Housing issue is improving, but still shoddy
It’s not uncommon for USC students to be pigeonholed by the campus housing properties they live in.
In the inevitable name-age-major conversation that is the icebreaker at any forced social situation, the major is the first to fall victim to stereotype. Architecture? You must never see the light of day. Business? We’re not talking, we’re networking. Cinema? Go back to your fancy new building to write in your Moleskine.
Although a student’s major might be the first and easiest way to stereotype him, where he lives is just as easy to categorize.
New/North and Birnkrant house the social freshmen, Century and Cardinal, the sophomores unphased by a little bit of grime, and Tuscany, the young, upwardly mobile upperclassmen.
In the end, the only character trait a student’s housing situation reveals is luck — or lack thereof. With another housing lottery finished, a crop of aggrieved students inevitably emerges, with dashed hopes of living in Webb or Troy, or — for the later lottery numbers — anywhere near campus.
USC simply doesn’t have enough beds to accommodate its growing student body. For a university that has only made the shift from commuter to residential in the last decade, administrators are making great strides to provide housing to more and more students. But the fact remains: Only freshmen and sophomores are guaranteed campus housing.
Though USC has begun to make provisions for the influx of students out on the curb, the university has to offer a housing alternative that caters to all points on the economic spectrum.
The University Gateway Apartments complex, USC’s long-awaited flagship of student housing, is an undeniably important step toward securing more housing options for students. Set to open next year, the towering building on the corner of Jefferson Boulevard and Figueroa Street will provide 1,650 more beds.
Gateway’s developers, Urban Partners LLC, have gone to many lengths to present the complex as the next frontier in student housing, including elaborate feats of advertising featuring, among other things, miniature ponies on campus. But all the fanfare doesn’t detract from one of Gateway’s largest flaws — the price tag.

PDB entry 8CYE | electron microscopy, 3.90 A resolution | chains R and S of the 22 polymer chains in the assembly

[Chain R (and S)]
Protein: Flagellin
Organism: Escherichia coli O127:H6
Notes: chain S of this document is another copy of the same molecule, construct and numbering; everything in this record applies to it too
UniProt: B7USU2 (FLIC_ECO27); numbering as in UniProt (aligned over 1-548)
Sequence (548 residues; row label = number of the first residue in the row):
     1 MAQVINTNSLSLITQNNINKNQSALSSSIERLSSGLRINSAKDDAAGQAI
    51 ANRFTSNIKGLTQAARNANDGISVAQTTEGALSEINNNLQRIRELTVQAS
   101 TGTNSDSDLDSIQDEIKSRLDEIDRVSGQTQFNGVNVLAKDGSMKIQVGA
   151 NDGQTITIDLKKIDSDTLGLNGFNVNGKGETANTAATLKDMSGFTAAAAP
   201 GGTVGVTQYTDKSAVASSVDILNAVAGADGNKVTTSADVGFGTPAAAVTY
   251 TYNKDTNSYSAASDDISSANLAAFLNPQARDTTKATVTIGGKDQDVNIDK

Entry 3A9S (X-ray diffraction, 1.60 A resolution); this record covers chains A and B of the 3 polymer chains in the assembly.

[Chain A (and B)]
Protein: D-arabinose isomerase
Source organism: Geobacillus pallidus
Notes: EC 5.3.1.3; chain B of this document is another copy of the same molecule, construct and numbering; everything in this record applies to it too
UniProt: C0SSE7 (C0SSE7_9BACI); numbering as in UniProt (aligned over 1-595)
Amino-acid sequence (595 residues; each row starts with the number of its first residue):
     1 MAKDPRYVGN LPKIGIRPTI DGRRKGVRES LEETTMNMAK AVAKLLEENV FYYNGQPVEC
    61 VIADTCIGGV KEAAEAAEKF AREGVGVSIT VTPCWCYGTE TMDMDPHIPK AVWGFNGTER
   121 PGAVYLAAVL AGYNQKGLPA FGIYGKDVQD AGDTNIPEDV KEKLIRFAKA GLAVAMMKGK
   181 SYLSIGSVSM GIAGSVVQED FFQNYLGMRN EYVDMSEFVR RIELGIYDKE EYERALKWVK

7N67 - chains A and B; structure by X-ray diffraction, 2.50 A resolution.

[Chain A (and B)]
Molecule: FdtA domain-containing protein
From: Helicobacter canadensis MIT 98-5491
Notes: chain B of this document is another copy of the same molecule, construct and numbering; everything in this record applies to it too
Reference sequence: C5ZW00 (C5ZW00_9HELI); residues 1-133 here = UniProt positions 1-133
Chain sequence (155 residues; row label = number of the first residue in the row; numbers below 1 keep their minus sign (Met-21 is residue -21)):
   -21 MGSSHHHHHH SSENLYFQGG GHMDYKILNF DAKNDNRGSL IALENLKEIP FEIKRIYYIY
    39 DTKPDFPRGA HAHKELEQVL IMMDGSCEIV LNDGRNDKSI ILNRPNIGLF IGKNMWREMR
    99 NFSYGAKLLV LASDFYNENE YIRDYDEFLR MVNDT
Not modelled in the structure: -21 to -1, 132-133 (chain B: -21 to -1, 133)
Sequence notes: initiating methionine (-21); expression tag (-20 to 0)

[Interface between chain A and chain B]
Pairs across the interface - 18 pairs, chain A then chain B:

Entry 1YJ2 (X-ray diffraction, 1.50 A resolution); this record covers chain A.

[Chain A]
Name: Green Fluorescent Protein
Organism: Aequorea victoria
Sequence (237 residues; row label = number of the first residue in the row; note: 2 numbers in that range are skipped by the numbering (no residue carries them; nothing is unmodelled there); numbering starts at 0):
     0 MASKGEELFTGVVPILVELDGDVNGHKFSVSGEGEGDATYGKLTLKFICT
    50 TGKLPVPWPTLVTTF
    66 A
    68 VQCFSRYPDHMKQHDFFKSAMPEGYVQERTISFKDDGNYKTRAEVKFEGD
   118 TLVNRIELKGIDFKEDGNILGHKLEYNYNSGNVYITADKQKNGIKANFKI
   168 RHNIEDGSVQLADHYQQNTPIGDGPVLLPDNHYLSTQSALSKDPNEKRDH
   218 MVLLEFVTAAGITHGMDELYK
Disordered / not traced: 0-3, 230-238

With a monthly rent in the neighborhood of roughly $1,064 per person in a double bedroom space, Gateway threatens to be Tuscany 2.0, an apartment complex that caters to a very specific student demographic. Those not able to shell out the cash necessary to secure a spot are left in a precarious position.
USC had the right idea in inviting more student housing close to campus, but now it will have to shoulder the hefty task of providing affordable rent as well. Students shouldn’t have to be forced to choose between soaring costs and living outside the wobbly boundaries of Campus Cruiser.
USC’s residential students contribute to a thriving and dynamic campus experience — one the university is sure to tout to potential students, along with the football team’s myriad accomplishments and Tommy Trojan’s physique. But if students are left with no other option than to commute, the campus dynamic is at risk.
So apart from all the bells and whistles (and ponies), the university still has a job to do. We can only hope administrators accept the responsibility of continuing to provide appropriate housing for its students.
Lucy Mueller is a junior majoring in cinema-television production.
Great article — interesting, engaging and well-written.